Sensitive isotope dilution liquid chromatography/tandem mass spectrometry method for quantitative analysis of bumetanide in serum and brain tissue

Division of Genetics, Children's Hospital Boston, Harvard Medical School, Boston, MA, USA.
Journal of chromatography. B, Analytical technologies in the biomedical and life sciences (Impact Factor: 2.73). 02/2011; 879(13-14):998-1002. DOI: 10.1016/j.jchromb.2011.02.018
Source: PubMed


We have developed and validated a simple and sensitive stable isotope dilution liquid chromatography/tandem mass spectrometric (LC-MS/MS) method for the quantification of bumetanide in human serum. Samples were prepared with a simple acetonitrile based protein precipitation. The supernatant was then analyzed directly using LC-MS/MS. Chromatographic separation was achieved on a C18 reversed phase column using a methanol and water gradient. The detection was performed in selected reaction monitoring (SRM) mode via a positive electrospray ionization (ESI) interface. The method had a lower limit of quantification (LLOQ) of 1 ng/mL, linearity up to 1250 ng/mL, intra- and inter-day precision less than 10%, and accuracy within ±10%. This method was also demonstrated to be suitable for the analysis of bumetanide in rat serum and brain tissue. Bumetanide concentrations in rat serum and brain were determined for samples collected at several intervals following intraperitoneal (i.p.) injection of bumetanide, and were used to calculate bumetanide permeability through the blood-brain barrier.

8 Reads
  • Source
    • "Thus, total concentrations in the brain as small as 2 % of those in plasma might reflect either slow penetration across the blood–brain barrier or a lack of binding in brain tissue or both. Low concentrations with rapid removal from the brain [42] would imply little binding and rapid penetration. No data for penetration of cariporide into cells or across the blood–brain barrier appear to have been published [23]. "
    [Show abstract] [Hide abstract]
    ABSTRACT: Ions and water transported across the endothelium lining the blood-brain barrier contribute to the fluid secreted into the brain and are important in maintaining appropriate volume and ionic composition of brain interstitial fluid. Changes in this secretion process may occur after stroke. The present study identifies at transcript and protein level ion transporters involved in the movement of key ions and examines how levels of certain of these alter following oxidative stress. Immunohistochemistry provides evidence for Cl(-)/HCO3 (-) exchanger, AE2, and Na(+), HCO3 (-) cotransporters, NBCe1 and NBCn1, on brain microvessels. mRNA analysis by RT-PCR reveals expression of these transporters in cultured rat brain microvascular endothelial cells (both primary and immortalized GPNT cells) and also Na(+)/H(+) exchangers, NHE1 (primary and immortalized) and NHE2 (primary cells only). Knock-down using siRNA in immortalized GPNT cells identifies AE2 as responsible for much of the Cl(-)/HCO3 (-) exchange following extracellular chloride removal and NHE1 as the transporter that accounts for most of the Na(+)/H(+) exchange following intracellular acidification. Transcript levels of both AE2 and NHE1 are increased following hypoxia/reoxygenation. Further work is now required to determine the localization of the bicarbonate transporters to luminal or abluminal membranes of the endothelial cells as well as to identify and localize additional transport mechanisms that must exist for K(+) and Cl(-).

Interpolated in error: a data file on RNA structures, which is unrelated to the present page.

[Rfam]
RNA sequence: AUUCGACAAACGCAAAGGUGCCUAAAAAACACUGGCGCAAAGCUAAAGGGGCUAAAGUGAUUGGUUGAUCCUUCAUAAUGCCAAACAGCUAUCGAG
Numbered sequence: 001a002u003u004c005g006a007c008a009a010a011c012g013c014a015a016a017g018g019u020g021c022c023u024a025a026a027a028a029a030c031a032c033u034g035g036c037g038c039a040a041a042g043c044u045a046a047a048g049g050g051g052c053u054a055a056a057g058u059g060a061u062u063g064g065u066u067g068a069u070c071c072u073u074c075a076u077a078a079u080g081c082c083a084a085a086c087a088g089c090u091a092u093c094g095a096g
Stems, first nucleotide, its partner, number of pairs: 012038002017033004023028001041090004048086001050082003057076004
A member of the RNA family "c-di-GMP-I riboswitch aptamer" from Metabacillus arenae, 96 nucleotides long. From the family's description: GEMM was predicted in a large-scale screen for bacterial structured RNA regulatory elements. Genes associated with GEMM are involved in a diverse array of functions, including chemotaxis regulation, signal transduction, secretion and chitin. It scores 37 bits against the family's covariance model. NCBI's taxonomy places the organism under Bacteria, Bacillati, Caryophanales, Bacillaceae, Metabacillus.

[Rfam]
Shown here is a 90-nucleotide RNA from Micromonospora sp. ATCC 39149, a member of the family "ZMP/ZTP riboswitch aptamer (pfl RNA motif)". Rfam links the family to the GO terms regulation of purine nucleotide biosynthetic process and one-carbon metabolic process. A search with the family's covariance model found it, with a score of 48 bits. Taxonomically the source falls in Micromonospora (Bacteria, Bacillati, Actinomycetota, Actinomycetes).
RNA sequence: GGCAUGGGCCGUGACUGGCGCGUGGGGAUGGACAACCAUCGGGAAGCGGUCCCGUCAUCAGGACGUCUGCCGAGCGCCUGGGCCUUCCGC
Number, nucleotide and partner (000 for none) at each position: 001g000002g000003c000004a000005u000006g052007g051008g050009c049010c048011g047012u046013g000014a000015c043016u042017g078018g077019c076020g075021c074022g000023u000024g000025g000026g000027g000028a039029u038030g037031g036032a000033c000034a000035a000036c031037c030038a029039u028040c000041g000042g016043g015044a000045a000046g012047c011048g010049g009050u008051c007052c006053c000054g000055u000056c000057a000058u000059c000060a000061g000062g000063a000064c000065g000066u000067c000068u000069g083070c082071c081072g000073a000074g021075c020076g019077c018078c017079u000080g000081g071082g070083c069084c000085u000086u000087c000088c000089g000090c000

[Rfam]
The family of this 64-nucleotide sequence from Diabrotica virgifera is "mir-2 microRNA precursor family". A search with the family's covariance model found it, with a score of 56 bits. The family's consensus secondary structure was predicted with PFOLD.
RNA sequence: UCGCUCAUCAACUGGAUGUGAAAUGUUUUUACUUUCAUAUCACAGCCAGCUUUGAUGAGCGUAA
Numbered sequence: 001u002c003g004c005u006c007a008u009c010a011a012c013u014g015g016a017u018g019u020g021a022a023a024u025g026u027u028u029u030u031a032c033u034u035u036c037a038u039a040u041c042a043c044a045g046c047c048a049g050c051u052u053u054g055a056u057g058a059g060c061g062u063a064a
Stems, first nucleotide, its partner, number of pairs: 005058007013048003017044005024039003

Pflügers Archiv - European Journal of Physiology 09/2013; 466(5). DOI:10.1007/s00424-013-1342-9 · 4.10 Impact Factor
  • Source
    • "In addition to having a diuretic effect in the kidney, inhibiting NKCC1 activity with bumetanide could act in the brain to reduce the sympathetic drive (Li et al., 2011). "
    [Show abstract] [Hide abstract]
    ABSTRACT: Hypertension is a major risk factor for coronary artery disease, stroke, and kidney failure. However, the etiology of hypertension in most patients is poorly understood. Increased sympathetic drive emanating from the hypothalamic paraventricular nucleus (PVN) plays a major role in the development of hypertension. Na(+)-K(+)-2Cl(-) cotransporter-1 (NKCC1) in the brain is critically involved in maintaining chloride homeostasis and in neuronal responses mediated by GABA(A) receptors. Here we present novel evidence that the GABA reversal potential (E(GABA)) of PVN presympathetic neurons undergoes a depolarizing shift that diminishes GABA inhibition in spontaneously hypertensive rats (SHRs). Inhibition of NKCC1, but not KCC2, normalizes E(GABA) and restores GABA inhibition of PVN neurons in SHRs. The mRNA and protein levels of NKCC1, but not KCC2, in the PVN are significantly increased in SHRs, and the NKCC1 proteins on the plasma membrane are highly glycosylated. Inhibiting NKCC1 N-glycosylation restores E(GABA) and GABAergic inhibition of PVN presympathetic neurons in SHRs. Furthermore, NKCC1 inhibition significantly reduces the sympathetic vasomotor tone and augments the sympathoinhibitory responses to GABA(A) receptor activation in the PVN in SHRs. These findings suggest that increased NKCC1 activity and glycosylation disrupt chloride homeostasis and impair synaptic inhibition in the PVN to augment the sympathetic drive in hypertension. This information greatly improves our understanding of the pathogenesis of hypertension and helps to design better treatment strategies for neurogenic hypertension.
    The Journal of Neuroscience : The Official Journal of the Society for Neuroscience 06/2012; 32(25):8560-8. DOI:10.1523/JNEUROSCI.1346-12.2012 · 6.34 Impact Factor

  • British dental journal 08/2006; 201(1):61. DOI:10.1038/sj.bdj.4813815 · 1.08 Impact Factor
Show more